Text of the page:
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Nursing—a profession that has the potential for serious injuries

Many people fulfill a life-long desire to enter the nursing profession, and they embrace the opportunity to help patients.

However, the job has its drawbacks and among those is the potential for serious injuries that increases over time.

What the job involves

On any given day, registered nurses (RN) spend time walking, stretching and bending. They come into contact with hazardous drugs, radiation, needlesticks and the chemicals used in many types of cleaning tasks. They also sustain illnesses and injuries as a direct result of handling patients. For example, in 2016, as referenced by the U.S. Bureau of Labor Statistics, over 40% of all RN illnesses and injuries resulted from interaction with healthcare patients.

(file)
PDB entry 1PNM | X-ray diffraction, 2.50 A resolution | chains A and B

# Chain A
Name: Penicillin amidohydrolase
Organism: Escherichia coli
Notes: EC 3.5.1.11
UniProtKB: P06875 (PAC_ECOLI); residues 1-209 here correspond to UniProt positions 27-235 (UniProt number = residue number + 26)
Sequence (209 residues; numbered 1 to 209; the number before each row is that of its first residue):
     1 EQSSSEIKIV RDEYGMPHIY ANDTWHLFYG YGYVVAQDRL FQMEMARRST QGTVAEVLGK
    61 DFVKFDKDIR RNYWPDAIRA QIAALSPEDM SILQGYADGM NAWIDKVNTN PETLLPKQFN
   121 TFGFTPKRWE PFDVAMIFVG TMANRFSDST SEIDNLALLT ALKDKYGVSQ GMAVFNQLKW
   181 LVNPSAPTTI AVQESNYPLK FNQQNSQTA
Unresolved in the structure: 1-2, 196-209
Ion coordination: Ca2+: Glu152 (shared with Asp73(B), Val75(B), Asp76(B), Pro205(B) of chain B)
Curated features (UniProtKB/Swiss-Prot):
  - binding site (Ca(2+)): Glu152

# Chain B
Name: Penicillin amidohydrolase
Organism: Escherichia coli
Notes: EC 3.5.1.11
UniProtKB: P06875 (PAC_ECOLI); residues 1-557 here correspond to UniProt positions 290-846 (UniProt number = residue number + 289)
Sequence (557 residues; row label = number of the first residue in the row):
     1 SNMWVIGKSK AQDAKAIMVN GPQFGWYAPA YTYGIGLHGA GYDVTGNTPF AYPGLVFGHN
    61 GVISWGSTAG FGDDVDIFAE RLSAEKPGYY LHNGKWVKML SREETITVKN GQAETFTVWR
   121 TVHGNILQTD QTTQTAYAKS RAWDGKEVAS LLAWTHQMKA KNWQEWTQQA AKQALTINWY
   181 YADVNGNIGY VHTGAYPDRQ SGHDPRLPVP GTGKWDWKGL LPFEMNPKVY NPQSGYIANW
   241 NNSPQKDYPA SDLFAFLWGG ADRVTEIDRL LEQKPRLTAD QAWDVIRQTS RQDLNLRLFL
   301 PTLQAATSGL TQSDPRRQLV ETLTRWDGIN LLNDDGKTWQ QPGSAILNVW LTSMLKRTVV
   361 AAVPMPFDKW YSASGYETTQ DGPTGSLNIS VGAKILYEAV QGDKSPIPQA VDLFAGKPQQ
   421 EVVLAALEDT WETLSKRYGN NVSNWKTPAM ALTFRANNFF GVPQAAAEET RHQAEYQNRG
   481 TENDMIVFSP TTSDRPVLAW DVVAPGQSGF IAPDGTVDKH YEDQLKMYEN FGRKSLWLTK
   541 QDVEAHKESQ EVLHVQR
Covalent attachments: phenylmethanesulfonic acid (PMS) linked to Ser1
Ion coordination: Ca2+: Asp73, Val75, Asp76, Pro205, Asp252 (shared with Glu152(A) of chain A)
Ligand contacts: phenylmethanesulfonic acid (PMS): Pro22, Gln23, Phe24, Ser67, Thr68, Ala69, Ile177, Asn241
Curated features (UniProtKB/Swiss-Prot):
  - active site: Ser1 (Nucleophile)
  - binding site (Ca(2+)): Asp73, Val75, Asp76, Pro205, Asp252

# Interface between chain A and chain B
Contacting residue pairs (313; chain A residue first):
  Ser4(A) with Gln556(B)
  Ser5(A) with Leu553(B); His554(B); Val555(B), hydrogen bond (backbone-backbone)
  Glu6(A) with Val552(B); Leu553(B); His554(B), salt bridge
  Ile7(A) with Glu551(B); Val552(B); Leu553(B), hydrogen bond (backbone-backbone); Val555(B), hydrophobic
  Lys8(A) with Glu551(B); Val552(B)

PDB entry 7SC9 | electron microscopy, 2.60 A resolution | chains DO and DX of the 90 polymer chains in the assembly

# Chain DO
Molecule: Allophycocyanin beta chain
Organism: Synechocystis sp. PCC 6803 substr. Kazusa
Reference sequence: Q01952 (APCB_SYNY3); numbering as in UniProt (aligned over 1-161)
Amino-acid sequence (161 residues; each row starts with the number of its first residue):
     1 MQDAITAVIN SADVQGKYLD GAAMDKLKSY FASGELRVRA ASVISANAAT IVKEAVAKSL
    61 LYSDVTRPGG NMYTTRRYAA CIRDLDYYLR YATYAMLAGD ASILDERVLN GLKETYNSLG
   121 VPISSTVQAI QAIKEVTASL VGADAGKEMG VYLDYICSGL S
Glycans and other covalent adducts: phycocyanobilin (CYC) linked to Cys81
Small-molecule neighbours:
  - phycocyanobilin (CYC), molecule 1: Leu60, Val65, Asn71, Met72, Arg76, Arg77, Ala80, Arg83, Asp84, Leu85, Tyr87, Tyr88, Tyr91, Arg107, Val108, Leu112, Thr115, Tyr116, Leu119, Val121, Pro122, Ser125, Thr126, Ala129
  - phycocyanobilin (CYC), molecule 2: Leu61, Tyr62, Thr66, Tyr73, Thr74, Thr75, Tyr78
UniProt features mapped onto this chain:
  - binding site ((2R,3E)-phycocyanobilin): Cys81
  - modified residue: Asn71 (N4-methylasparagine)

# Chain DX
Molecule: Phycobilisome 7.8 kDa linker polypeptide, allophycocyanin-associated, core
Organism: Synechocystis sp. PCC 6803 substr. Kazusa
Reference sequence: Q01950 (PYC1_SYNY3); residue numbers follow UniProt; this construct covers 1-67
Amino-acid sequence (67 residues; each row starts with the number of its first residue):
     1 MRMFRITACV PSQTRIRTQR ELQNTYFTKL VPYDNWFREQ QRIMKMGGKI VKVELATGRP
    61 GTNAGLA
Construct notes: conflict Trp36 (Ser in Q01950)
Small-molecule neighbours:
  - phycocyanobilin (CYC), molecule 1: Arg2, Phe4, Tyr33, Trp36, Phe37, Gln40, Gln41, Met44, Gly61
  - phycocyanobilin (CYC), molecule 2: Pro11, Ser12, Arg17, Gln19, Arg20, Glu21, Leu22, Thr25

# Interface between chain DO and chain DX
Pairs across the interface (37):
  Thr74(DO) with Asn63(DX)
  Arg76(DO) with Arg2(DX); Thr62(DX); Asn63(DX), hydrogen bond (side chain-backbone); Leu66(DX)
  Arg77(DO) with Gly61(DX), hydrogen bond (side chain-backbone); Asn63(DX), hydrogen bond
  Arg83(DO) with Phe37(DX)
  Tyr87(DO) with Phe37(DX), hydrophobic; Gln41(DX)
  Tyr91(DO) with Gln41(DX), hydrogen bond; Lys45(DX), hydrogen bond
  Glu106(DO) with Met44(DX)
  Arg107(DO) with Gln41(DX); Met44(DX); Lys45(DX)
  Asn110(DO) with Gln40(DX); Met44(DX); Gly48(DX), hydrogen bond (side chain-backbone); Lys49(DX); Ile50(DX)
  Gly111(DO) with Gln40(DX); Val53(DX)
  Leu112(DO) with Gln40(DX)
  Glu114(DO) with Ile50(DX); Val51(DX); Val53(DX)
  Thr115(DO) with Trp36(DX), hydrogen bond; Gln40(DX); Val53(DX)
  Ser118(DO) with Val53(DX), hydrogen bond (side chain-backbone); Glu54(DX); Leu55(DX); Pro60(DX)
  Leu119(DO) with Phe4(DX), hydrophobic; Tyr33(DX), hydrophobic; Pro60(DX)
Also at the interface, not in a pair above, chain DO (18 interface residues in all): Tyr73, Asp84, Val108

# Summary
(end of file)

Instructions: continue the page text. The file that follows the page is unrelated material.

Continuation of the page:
Common illnesses and injuries

In 2016, 51% of RN illnesses and injuries included muscle and ligament tears, strains and sprains requiring an average of seven days away from work. At the same time, 27.7% of all work-related medical cases involved injuries to the back. Other common issues resulted from:

  • Exposure to radiation through work in the ER or radiation department
  • Chemical exposure to chemotherapy drugs and sterilizing agents
  • Exposure to infectious diseases, including MRSA, HIV and Hepatitis B

Next steps

Occupational illnesses and injuries are hazards of the nursing profession. If they are work-related, they should be compensable through workers’ compensation. An RN with this kind of injury or illness should seek medical attention as soon as possible and advise his or her supervisor of the issue. The nurse’s employer should help with the completion of a claim for workers’ compensation benefits. If the nurse meets any resistance or the employer’s response is delayed for any reason, the RN may wish to seek legal guidance to help determine next steps.